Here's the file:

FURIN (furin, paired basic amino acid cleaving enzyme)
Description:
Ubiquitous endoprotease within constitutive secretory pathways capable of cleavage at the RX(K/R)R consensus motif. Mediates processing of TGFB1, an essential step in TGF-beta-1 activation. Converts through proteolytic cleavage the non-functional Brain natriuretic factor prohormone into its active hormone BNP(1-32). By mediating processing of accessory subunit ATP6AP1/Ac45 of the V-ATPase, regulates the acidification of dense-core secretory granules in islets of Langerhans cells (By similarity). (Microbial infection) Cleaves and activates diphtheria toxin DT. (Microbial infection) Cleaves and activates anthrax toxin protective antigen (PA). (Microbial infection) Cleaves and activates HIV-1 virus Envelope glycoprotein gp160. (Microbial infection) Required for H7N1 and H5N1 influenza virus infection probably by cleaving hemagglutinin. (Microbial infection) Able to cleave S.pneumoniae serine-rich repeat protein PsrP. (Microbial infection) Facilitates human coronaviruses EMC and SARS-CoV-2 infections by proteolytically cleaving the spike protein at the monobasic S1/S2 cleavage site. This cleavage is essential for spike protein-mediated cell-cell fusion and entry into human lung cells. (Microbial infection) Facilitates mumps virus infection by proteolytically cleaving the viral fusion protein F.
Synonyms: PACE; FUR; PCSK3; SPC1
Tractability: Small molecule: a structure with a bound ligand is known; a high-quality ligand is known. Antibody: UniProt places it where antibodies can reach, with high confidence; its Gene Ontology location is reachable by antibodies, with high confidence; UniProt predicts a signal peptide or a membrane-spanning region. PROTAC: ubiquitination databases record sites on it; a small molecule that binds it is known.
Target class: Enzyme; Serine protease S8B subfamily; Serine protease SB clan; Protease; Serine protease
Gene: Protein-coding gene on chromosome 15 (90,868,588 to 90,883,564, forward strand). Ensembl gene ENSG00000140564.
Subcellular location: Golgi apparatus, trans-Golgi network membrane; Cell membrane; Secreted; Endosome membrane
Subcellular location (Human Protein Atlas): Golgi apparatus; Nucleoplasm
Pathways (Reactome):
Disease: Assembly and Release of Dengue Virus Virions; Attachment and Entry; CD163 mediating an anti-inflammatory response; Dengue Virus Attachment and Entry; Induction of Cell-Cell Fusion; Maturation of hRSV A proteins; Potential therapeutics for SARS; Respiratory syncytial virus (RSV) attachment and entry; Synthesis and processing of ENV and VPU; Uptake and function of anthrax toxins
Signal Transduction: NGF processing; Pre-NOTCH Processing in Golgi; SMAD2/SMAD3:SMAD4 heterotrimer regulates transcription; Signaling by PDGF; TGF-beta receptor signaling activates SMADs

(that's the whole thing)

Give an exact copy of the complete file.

FURIN (furin, paired basic amino acid cleaving enzyme)
Description:
Ubiquitous endoprotease within constitutive secretory pathways capable of cleavage at the RX(K/R)R consensus motif. Mediates processing of TGFB1, an essential step in TGF-beta-1 activation. Converts through proteolytic cleavage the non-functional Brain natriuretic factor prohormone into its active hormone BNP(1-32). By mediating processing of accessory subunit ATP6AP1/Ac45 of the V-ATPase, regulates the acidification of dense-core secretory granules in islets of Langerhans cells (By similarity). (Microbial infection) Cleaves and activates diphtheria toxin DT. (Microbial infection) Cleaves and activates anthrax toxin protective antigen (PA). (Microbial infection) Cleaves and activates HIV-1 virus Envelope glycoprotein gp160. (Microbial infection) Required for H7N1 and H5N1 influenza virus infection probably by cleaving hemagglutinin. (Microbial infection) Able to cleave S.pneumoniae serine-rich repeat protein PsrP. (Microbial infection) Facilitates human coronaviruses EMC and SARS-CoV-2 infections by proteolytically cleaving the spike protein at the monobasic S1/S2 cleavage site. This cleavage is essential for spike protein-mediated cell-cell fusion and entry into human lung cells. (Microbial infection) Facilitates mumps virus infection by proteolytically cleaving the viral fusion protein F.
Synonyms: PACE; FUR; PCSK3; SPC1
Tractability: Small molecule: a structure with a bound ligand is known; a high-quality ligand is known. Antibody: UniProt places it where antibodies can reach, with high confidence; its Gene Ontology location is reachable by antibodies, with high confidence; UniProt predicts a signal peptide or a membrane-spanning region. PROTAC: ubiquitination databases record sites on it; a small molecule that binds it is known.
Target class: Enzyme; Serine protease S8B subfamily; Serine protease SB clan; Protease; Serine protease
Gene: Protein-coding gene on chromosome 15 (90,868,588 to 90,883,564, forward strand). Ensembl gene ENSG00000140564.
Subcellular location: Golgi apparatus, trans-Golgi network membrane; Cell membrane; Secreted; Endosome membrane
Subcellular location (Human Protein Atlas): Golgi apparatus; Nucleoplasm
Pathways (Reactome):
Disease: Assembly and Release of Dengue Virus Virions; Attachment and Entry; CD163 mediating an anti-inflammatory response; Dengue Virus Attachment and Entry; Induction of Cell-Cell Fusion; Maturation of hRSV A proteins; Potential therapeutics for SARS; Respiratory syncytial virus (RSV) attachment and entry; Synthesis and processing of ENV and VPU; Uptake and function of anthrax toxins
Signal Transduction: NGF processing; Pre-NOTCH Processing in Golgi; SMAD2/SMAD3:SMAD4 heterotrimer regulates transcription; Signaling by PDGF; TGF-beta receptor signaling activates SMADs